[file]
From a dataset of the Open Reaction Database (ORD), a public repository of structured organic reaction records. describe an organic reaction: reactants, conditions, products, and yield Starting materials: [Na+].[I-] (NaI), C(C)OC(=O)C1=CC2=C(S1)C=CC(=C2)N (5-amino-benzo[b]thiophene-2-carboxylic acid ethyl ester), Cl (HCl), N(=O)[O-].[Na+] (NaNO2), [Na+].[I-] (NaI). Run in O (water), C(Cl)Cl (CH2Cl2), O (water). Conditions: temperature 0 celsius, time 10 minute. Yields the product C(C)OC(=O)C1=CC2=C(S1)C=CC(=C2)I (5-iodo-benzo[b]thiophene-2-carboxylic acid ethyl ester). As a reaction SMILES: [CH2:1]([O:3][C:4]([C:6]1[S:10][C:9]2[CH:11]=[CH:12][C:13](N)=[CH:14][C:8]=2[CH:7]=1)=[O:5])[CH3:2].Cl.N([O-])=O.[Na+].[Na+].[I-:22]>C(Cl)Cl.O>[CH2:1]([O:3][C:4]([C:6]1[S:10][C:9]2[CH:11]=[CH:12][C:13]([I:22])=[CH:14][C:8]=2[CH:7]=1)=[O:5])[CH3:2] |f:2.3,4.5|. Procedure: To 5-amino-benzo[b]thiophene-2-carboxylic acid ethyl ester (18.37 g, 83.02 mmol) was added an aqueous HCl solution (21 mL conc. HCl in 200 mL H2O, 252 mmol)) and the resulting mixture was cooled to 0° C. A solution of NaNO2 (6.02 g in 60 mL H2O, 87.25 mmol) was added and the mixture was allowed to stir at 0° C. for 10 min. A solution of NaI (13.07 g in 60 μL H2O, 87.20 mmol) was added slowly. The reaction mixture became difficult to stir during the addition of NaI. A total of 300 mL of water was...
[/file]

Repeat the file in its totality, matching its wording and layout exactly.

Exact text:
From a dataset of the Open Reaction Database (ORD), a public repository of structured organic reaction records. describe an organic reaction: reactants, conditions, products, and yield Starting materials: [Na+].[I-] (NaI), C(C)OC(=O)C1=CC2=C(S1)C=CC(=C2)N (5-amino-benzo[b]thiophene-2-carboxylic acid ethyl ester), Cl (HCl), N(=O)[O-].[Na+] (NaNO2), [Na+].[I-] (NaI). Run in O (water), C(Cl)Cl (CH2Cl2), O (water). Conditions: temperature 0 celsius, time 10 minute. Yields the product C(C)OC(=O)C1=CC2=C(S1)C=CC(=C2)I (5-iodo-benzo[b]thiophene-2-carboxylic acid ethyl ester). As a reaction SMILES: [CH2:1]([O:3][C:4]([C:6]1[S:10][C:9]2[CH:11]=[CH:12][C:13](N)=[CH:14][C:8]=2[CH:7]=1)=[O:5])[CH3:2].Cl.N([O-])=O.[Na+].[Na+].[I-:22]>C(Cl)Cl.O>[CH2:1]([O:3][C:4]([C:6]1[S:10][C:9]2[CH:11]=[CH:12][C:13]([I:22])=[CH:14][C:8]=2[CH:7]=1)=[O:5])[CH3:2] |f:2.3,4.5|. Procedure: To 5-amino-benzo[b]thiophene-2-carboxylic acid ethyl ester (18.37 g, 83.02 mmol) was added an aqueous HCl solution (21 mL conc. HCl in 200 mL H2O, 252 mmol)) and the resulting mixture was cooled to 0° C. A solution of NaNO2 (6.02 g in 60 mL H2O, 87.25 mmol) was added and the mixture was allowed to stir at 0° C. for 10 min. A solution of NaI (13.07 g in 60 μL H2O, 87.20 mmol) was added slowly. The reaction mixture became difficult to stir during the addition of NaI. A total of 300 mL of water was...